However, I'd be lying if I said I didn't love this particular variation on Richard Matheson's I Am Legend, scanned from my personal library:
"Get your stinking paws off me, you damn dirty vampires!"
In other news:
Well, actually, I don't have any other news at the moment. No new comics yet this week, and I haven't had time to follow any big comic book news goin' on, if there is any.
So, I'm going to ask you a question. I showed you mine, now you can show me yours. Did you get any comic book swag for the holidays? Any good stuff you desperately wanted? Or how 'bout any stuff obviously purchased for you because "hey, s/he likes comics, this is comic related, s/he'll love it!" regardless of whether you're interested in it or not? (Yeah, I know, "it's the thought that counts," but it still might be good for a laugh or two.)
And did you give any comic book stuff to anyone? To fans or non-fans? Please let me know in the comments section!
Wednesday, December 26, 2007
A little bit of the crass commercialism.
I received one of these for Christmas:
Pretty nice, ain't it? Now I have statues of both of my favorite comic book characters...Swamp Thing and Uncle Scroge McDuck. Yes, I know that's weird. No, not the "owning statues" part, but that my two favorite comic book characters are Swamp Thing and Uncle Scrooge McDuck.
Well, okay, the "owning statues" part is weird, too. Have I mentioned that I have two Swamp Thing statues?
I was also gifted with that new Futurama direct-to-DVD movie, so all you folks asking me if I've seen it...yes, I will be seeing it shortly. And I finally got a copy of Black Books series 3, which will surely help me improve my shop management skills.
And because I know you all want to know...pal Dorian, after returning the Cute Galactus he'd planned on giving me until it turned out that, well, I bought one for myself, presented me with something nearly as terrifying: CUTE LEX LUTHOR:
Alas, no cutesy descriptions of Luthor's personality and/or abilities on the packaging, like Cute Galactus had, but he does come with a badass springloaded injury-to-eye Kryptonite cannon, so there's that.
I swear my discussion of these presents wasn't just an excuse for Amazon links. But, you know, so long as I was talkin' about 'em...what the heck, right?
Also, I wanted to mention to you folks that I'll likely be going through the links in my sidebar and deleting sites that haven't updated in a while...or may very well be gone completely. It's been a few months since I've done a thorough checking. Remember, kids, check and wash your sidebar on a regular basis! It's just good hygiene.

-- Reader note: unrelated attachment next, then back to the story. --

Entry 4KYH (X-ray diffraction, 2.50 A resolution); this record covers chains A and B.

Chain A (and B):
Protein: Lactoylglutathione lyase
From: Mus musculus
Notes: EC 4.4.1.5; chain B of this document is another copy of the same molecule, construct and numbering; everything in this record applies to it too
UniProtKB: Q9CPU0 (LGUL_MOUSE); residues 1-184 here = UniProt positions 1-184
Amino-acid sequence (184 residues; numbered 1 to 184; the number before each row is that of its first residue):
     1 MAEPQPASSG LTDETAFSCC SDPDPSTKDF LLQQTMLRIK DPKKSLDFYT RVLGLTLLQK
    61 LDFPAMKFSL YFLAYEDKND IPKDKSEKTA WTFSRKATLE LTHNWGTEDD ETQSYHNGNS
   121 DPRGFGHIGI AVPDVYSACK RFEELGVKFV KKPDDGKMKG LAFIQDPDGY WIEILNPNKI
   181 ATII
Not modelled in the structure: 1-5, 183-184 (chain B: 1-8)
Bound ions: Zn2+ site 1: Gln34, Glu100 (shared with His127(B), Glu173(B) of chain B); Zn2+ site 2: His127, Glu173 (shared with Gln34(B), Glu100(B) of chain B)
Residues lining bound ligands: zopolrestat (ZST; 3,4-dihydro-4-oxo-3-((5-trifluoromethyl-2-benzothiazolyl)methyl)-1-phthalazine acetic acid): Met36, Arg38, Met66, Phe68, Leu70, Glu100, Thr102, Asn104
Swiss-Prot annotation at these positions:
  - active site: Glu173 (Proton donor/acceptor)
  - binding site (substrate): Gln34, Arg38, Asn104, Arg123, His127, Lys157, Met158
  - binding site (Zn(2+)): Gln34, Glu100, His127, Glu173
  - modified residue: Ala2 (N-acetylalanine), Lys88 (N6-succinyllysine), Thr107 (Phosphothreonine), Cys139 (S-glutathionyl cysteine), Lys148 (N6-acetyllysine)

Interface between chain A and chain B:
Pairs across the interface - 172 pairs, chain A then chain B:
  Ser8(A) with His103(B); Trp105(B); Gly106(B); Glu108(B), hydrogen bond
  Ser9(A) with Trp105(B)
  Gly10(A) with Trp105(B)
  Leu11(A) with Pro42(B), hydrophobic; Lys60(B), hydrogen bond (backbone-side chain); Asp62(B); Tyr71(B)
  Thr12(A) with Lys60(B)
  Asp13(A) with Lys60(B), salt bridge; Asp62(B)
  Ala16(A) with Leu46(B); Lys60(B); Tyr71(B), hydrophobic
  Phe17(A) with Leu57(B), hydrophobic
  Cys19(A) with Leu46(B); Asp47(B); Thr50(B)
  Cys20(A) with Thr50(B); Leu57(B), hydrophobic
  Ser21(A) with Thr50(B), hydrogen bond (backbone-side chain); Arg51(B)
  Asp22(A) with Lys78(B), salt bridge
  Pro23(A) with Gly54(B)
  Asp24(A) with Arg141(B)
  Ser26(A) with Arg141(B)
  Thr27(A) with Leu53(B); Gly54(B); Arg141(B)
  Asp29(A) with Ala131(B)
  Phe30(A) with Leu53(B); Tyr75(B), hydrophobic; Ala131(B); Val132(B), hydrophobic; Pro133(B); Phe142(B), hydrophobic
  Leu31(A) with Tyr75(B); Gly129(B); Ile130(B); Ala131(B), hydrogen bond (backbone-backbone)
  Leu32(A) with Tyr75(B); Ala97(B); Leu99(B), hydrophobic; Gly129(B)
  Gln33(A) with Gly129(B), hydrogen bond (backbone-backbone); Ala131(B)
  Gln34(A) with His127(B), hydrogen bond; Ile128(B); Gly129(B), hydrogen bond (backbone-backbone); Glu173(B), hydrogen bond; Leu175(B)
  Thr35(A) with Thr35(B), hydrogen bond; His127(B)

Anyway, if you have a link in the sidebar, there, and you haven't updated since, say, last June, your link's gotta go...unless, of course, you e-mail me and swear up and down you're gonna get going on your site again, in which case, because I'm a soft touch, I'll leave the link up.
As a reminder: GO SPEND MONEY AT YOUR COMIC SHOP THIS WEEK. You know that ten-spot Aunt Cynthia always slips into your Christmas card every year? What are you gonna spend it on? Food? Clothing? Rent? Pshaw! Go buy some funnybooks, friend. As I noted a couple days ago, the new releases this Friday (delayed from Wednesday due to Christmas) are going to add up to a not-so-pretty penny, so please lend a hand, and some coin of the realm, to your local retailer. Who knows...there might even be some kind of after-Christmas sale there to make up for the late arrival of the new books (hint hint nudge).
Tuesday, December 25, 2007
We wish you a Swampy Christmas.
Monday, December 24, 2007
Pal Sean gave me Toy Dolls: The Complete Singles for Christmas, and that's what I'm listening to as I write this.
Sunday, December 23, 2007
It's the most wonderful time of the year.
An actual exchange at the store today:
Me: "Oh, boy! Boy!"
Employee Jeff: "Yes, sir?"
Me: "What day is it, boy?"
Employee Jeff: "Why, it's Christmas Day, sir!"
Me: "Excellent! Boy, take this crisp twenty dollar bill, and take it next door to the game store, would you?"
Employee Jeff: "Sir?"
Me: "Please exchange it for twenty singles. I wish to go the strip club this fine holiday!"
Employee Jeff: "Right away, sir! And Merry Christmas!"
Me: "Same to you, lad!"
"There's no beer here."
I was poking through some '70s and '80s DCs at work on Saturday, and I realized that I really miss Bob Rozakis' old "Ask The Answer Man" columns from the editorial pages. Here's a good example from March 1979, with a bunch of really short, to-the-point, and only occasionally slightly-evasive - yet still true! - answers:
Now that I get questions like this at the shop all the time, I have as much empathy as I do nostalgia for those columns.
'Course, I get questions like this, too:
Eventually poor Bob got so many value questions that they were spun off into a second Answer Man column. The values always seemed to be in the under-a-dollar range. I don't think I ever saw a response that read "Holy crap! That's worth $3,560!"
In other news: